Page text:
In the wake of a hurricane, construction companies are often eager to seek opportunities with the Federal Emergency Management Agency (FEMA). FEMA is responsible for helping communities recover in the aftermath of a hurricane by installing temporary blue tarps on roofs to keep families dry, funding restoration efforts, and more. You might be interested in seeking a contract with FEMA to find work rebuilding homes or commercial properties, but your efforts would be futile. FEMA does not contract construction companies directly to rebuild these types of structures, they only contract for federal projects.
However, FEMA oversight will affect your private contracts during the time after a natural disaster. If you want to ensure your contracts are airtight, consult a Greensboro construction lawyer from Cotney Construction Law. In this two-part series, our Greensboro construction law firm will tell you everything you need to know about FEMA contracting after a hurricane.
The Role of FEMA
In the aftermath of a hurricane, FEMA provides monetary relief to communities through grants and loans. Homeowners and businesses are responsible for acquiring these funds, seeking out a contractor, and compensating them with the appropriated funds. Under no circumstances does FEMA draft or support contracts for homeowners and commercial businesses that need the assistance of building firms.
FEMA’s Individuals and Households Program (IHP) provides up to $33,000 in disaster assistance to homeowners and business owners for damages including those insurance doesn’t cover. This money can be used for any necessary home repairs after a natural disaster. Homeowners and business owners can also apply for Small Business Administration loans if they need additional funding for repairs.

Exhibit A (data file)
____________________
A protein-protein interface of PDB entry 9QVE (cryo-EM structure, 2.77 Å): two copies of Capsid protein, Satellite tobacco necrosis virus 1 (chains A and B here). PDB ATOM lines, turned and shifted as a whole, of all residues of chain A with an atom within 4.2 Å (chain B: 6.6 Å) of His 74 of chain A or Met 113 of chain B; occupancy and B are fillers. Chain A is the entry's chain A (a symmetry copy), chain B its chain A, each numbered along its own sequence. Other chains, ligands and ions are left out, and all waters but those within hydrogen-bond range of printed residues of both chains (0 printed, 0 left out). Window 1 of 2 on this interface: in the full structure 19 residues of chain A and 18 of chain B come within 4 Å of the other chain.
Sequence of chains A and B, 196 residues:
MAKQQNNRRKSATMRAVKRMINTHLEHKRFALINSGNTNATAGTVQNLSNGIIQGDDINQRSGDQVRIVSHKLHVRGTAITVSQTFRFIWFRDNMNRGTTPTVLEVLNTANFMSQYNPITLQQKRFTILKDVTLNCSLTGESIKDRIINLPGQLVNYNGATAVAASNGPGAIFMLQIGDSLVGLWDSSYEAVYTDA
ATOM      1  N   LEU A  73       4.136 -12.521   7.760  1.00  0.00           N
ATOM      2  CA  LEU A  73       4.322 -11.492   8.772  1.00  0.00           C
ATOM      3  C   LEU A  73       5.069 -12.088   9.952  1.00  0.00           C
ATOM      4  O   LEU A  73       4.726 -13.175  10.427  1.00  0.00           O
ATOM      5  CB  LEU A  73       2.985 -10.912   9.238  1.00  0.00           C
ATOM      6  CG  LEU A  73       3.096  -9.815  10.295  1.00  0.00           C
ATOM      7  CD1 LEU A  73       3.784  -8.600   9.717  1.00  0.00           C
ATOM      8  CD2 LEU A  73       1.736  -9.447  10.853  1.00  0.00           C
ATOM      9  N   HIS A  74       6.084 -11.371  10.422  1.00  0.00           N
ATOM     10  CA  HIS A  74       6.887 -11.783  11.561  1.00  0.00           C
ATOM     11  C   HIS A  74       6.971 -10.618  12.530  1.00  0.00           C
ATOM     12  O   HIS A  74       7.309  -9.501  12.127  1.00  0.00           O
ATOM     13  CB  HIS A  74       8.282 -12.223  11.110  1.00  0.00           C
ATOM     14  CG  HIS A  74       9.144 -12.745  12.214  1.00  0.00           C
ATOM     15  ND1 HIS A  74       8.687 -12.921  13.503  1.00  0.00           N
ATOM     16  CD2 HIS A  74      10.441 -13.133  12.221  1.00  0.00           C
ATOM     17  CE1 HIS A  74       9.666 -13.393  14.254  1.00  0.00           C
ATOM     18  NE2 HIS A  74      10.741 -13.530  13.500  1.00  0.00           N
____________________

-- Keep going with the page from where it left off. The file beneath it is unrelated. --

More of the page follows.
Although these grants are extremely beneficial to those in need, they are not intended to fund a complete restoration. FEMA grants and loans are intended to reaffirm safe and sanitary conditions inside a home or business. And finally, any projects funded by FEMA money, whether through a direct contract or a grant, is dictated by FEMA rules. As a contractor, failing to observe this fact can cost you dearly.
An Introduction to FEMA Grants
As we mentioned in the last section, the intent of FEMA grants is to make a home livable again. When you enter a contract with a homeowner who is using a FEMA grant to pay for their home repairs, it’s imperative that you understand what type of repairs are covered in the homeowner’s FEMA contract. They may only be willing to pay for the repairs that FEMA has agreed to reimburse them for, which could then require the lien services of a skilled Greensboro construction attorney.
In part two, we will continue to explore all of the important things you should know about FEMA contracting after a hurricane.
Disclaimer: The information contained in this article is for general educational information only. This information does not constitute legal advice, is not intended to constitute legal advice, nor should it be relied upon as legal advice for your specific factual pattern or situation.